I just bought an 18' '89 Procraft 1780. The fishing deck floors are solid, but the bottom (main) floor is soft. I am thinking of taking the Memorial Day weekend to replace. I've never done this, so I'd really appreciate any help I can get! Here is my game plan, then some questions below that.
Strip carpet, measure so I know how much wood I'll need, get supplies.
Remove the old floor and use it as a pattern to trace the shape onto the new ply if possible. Once cut, double coat the ply with marine epoxy paint. Let dry, install, and seal the edges (see question below).
Install carpet and new seats. :-)
HOPEFULLY get on the water for a test...
-The consoles (driver and passenger) walls appear to run right to the wood but aren't bolted to it. Would the wood just slide underneath, or is the floor likely groved around the consoles? How will it come out/go back in?
-Is my time estimate too short? Too long?
-Is it stupid to replace the floor and not the carpet? The carpet is in decent shape, but it wouldn't hurt to replace it since it will need removed anyways.
-What is the best material to use to seal the edges where the ply meets the walls of the boat? I was planning on some kind of epoxy caulk...
-Are there any complications I should expect? Any basic tips?
I would do some searches and reading on www.shareaproject.com and see about the consoles. If you can finish this in two days you are superman.
If all you use is epoxy paint to coat the floor, you'll be back to replace it again in a few years. Also I can only assume, based on seeing and reading about many other rebuilds, that you are going to find wet water logged foam under that floor and rotten stringers as well.
There is the debate as to whether you should use carpet in a boat at all. It holds water and helps rot things out faster.
The floor is a integral structural part of the boat and the floor needs to be fiberglassed back into the boat like it is now.
Read the process used in my project blog in my signature..
I ripped up the carpet and my biggest fears came true. The consoles, side walls, everything are part of the molded top, which was installed on top of the floor. I am now regretting ever buying the boat and have no clue how to tackle this project. I don't have the tools (or the knowledge) to split the boat, and the whole floor needs replaced, as does the primary stringer case. Any advice?
Wow! Lots of good links in there. Thanks! However, there is still one MAJOR problem. All the tutorials show people spliting the boat and having a bare hull to refloor. I do not have the tools to accomplish this task. I absolutely must replace the floor with the consoles, etc still in place. This ads a whole new level of difficulty, and one in which I am completely unable to find help with.
If you can build a temporary truss above the consoles you can support them from above. Angle 'em up a few inches and you can slide new floor elements underneath if you're clever. You'll still need to attach the floor to the sides though.
This ads a whole new level of difficulty, and one in which I am completely unable to find help with.
We'll help as you can already see, you just have to be the hands :-) and eyes.
If you absolutely don't want to split the boat and as already has been suggested you can bend fiberglass to a certain degree, so you can flex the consoles up and out of the way to some degree.
You can put the floor back in as small pieces and you don't want to do this unless you have to. but you could replace the part under the console as one piece and then lay a larger piece in the center. you would need blocks attached under the floor at each joint so you can screw into them.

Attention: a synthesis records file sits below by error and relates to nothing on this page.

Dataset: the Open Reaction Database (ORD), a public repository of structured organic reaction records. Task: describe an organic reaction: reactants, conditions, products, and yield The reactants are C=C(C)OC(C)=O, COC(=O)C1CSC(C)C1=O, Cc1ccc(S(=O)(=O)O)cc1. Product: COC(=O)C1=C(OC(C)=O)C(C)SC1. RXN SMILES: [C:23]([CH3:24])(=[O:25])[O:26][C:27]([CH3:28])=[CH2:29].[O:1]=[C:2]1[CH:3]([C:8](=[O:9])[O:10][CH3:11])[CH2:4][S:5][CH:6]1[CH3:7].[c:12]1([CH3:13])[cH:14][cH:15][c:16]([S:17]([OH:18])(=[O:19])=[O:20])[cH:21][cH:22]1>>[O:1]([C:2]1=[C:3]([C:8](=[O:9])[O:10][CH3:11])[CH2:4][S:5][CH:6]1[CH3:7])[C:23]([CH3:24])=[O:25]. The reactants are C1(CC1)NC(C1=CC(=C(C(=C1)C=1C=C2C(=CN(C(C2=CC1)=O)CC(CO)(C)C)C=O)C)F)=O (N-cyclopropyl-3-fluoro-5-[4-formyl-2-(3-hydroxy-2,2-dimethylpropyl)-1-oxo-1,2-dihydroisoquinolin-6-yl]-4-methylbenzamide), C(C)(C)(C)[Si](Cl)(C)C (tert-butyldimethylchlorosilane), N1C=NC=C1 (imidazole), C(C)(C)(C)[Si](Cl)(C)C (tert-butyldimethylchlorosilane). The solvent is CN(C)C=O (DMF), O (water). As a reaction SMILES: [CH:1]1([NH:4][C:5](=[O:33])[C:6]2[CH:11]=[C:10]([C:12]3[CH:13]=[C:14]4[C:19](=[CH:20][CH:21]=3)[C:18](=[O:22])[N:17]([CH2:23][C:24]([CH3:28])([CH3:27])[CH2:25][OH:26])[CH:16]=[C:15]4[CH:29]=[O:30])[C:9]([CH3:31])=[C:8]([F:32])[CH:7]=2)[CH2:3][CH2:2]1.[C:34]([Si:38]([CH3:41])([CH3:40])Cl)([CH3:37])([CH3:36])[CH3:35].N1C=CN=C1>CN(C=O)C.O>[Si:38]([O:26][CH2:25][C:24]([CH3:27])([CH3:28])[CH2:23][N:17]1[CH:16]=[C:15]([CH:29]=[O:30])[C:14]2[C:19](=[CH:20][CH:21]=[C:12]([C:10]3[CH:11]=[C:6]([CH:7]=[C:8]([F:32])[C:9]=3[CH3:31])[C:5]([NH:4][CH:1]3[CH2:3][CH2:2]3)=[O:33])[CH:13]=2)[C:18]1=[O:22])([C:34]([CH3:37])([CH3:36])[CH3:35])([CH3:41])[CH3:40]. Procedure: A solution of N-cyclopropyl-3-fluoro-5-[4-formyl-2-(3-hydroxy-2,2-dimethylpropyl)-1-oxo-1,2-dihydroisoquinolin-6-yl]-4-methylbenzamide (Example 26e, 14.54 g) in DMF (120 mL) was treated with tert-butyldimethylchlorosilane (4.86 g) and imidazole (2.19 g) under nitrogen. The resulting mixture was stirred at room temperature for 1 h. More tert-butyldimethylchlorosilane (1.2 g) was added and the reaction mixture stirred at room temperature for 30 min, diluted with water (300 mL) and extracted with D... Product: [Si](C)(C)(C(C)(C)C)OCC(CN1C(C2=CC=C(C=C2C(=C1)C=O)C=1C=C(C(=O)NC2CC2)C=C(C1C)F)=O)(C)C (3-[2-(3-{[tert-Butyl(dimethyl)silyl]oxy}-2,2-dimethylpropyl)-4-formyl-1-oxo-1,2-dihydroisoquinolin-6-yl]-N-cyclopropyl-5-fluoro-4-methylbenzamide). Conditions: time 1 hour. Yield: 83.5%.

also, some folks have gone the way of 'cut it out of the way' and then glass it back in after you're done. Several people have done splash wells and transoms that way. You could cut the 'legs' off of the consoles and reattach them after you replaced the floor. Or replace them with something different.
My boat has a molded in bench seat for the driver / passenger. And there used to be a leg under it that was on top of the floor. To get the floor out, the leg had to go, it was partially rotted as well.. To replace the structure I now have builders foam wedged in between the seat bottom and the floor. It gives me lots more safety flotation, and it holds the seat up and floor down..
2/3 days?? Won't happen. 100 solid hours minimum, IMHO. Do lotsa reading on this subject!!
Before you start!! Get camera ready, pics also help putting it back together.
Support hull if not on bunk trailer. Remove the windshield. Remove the rubrail rubber. Drill out the rivits (or un-screw) Remove all fasteners from sole to stingers. Disconnect and mark wiring harness from both consoles, bow and stern lights. Get some friends, case-of-beer and split/lift the topcap from the hull.
Bag up harness and wire ends and store away. Puchase tyvec suit, gloves masks, duct tape.
Start Digging out the rotten foam, stringers and transom. Elec. chainsaw works well! Everything here and future question have been posted numerous times. Search stringer or floor replacement.
We all understand your dismay very well. Good Luck.
Assuming I get out of work at a decent hour, I plan to start ripping up the old floor today. I'll be sure to take a couple pictures and place them on here as I work through.
Last night I noticed one "good" thing while I was out jumping on the floor - all the softness is found between the main stringer box, to the front, rear, and imediate sides of the ski storage door. The rest is behind the consoles, right in front of the rear seats. Though this isn't the correct answer, I'm thinking I can make a T-shaped patch that will replace the problem areas relatively easily. If I glass it in REALLY well it should last until I have a means to split the boat and replace the floor the correct way.
One other question. I've used marine varnish on other projects. If I varnish the wood, then glass over that, will it be more effective? Will the resin even set over the varnish? If not, can it be done the other way around?
I have a bowrider and replaced the floor last year. For your job, I'd consider either cutting the consoles out with a ginding disk and suspending them as previously suggested OR build new consoles using marine plywood. You could salvage the existing windshield or get something new.